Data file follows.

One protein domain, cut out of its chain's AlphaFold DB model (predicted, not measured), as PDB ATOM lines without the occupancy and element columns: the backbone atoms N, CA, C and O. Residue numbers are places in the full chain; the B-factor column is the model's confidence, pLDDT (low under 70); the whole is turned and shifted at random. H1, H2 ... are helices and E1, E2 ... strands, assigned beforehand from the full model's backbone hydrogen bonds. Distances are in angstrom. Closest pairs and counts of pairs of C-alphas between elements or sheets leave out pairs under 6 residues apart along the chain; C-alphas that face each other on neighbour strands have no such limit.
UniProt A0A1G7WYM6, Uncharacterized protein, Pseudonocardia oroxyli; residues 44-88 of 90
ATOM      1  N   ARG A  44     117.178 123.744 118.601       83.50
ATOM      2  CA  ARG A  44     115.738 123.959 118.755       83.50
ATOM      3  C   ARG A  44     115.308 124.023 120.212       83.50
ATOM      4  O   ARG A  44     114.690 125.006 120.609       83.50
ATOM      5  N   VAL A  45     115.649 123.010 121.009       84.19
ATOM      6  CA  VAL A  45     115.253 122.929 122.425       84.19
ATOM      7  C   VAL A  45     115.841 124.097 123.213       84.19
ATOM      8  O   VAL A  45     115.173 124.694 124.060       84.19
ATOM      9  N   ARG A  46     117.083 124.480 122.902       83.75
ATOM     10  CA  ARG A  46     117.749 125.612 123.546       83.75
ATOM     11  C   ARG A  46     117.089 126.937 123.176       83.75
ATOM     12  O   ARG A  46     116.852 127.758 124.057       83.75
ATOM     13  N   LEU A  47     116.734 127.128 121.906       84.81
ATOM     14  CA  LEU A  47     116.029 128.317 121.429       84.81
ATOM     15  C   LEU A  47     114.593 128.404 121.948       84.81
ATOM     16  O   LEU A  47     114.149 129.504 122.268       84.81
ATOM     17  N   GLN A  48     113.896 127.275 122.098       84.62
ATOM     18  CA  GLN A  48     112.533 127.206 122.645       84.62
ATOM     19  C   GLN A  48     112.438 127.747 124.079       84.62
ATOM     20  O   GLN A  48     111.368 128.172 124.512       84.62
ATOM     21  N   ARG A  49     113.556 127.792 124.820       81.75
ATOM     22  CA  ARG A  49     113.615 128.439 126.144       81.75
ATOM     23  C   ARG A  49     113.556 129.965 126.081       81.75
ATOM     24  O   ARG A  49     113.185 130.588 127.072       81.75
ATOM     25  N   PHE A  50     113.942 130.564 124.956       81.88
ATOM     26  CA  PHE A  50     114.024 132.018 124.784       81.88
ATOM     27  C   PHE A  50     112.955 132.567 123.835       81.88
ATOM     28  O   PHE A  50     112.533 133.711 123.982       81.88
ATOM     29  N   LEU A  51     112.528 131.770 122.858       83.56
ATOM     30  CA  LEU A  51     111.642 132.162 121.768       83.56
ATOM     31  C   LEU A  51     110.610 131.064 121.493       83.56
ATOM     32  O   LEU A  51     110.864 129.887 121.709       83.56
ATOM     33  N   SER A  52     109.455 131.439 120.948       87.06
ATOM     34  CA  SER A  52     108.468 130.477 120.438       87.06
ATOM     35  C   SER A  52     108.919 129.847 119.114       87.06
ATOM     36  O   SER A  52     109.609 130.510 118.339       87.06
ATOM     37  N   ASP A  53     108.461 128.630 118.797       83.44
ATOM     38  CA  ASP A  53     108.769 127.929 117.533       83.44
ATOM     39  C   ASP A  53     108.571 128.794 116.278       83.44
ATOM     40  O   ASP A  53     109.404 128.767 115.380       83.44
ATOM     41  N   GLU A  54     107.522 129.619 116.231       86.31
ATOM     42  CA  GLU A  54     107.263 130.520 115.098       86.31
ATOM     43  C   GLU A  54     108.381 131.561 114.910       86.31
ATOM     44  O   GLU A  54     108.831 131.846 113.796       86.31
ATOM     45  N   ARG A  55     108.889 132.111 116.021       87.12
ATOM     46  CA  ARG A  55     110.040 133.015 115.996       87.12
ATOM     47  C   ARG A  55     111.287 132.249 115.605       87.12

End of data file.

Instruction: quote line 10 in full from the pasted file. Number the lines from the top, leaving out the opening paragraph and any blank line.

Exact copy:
ATOM      9  N   ARG A  46     117.083 124.480 122.902       83.75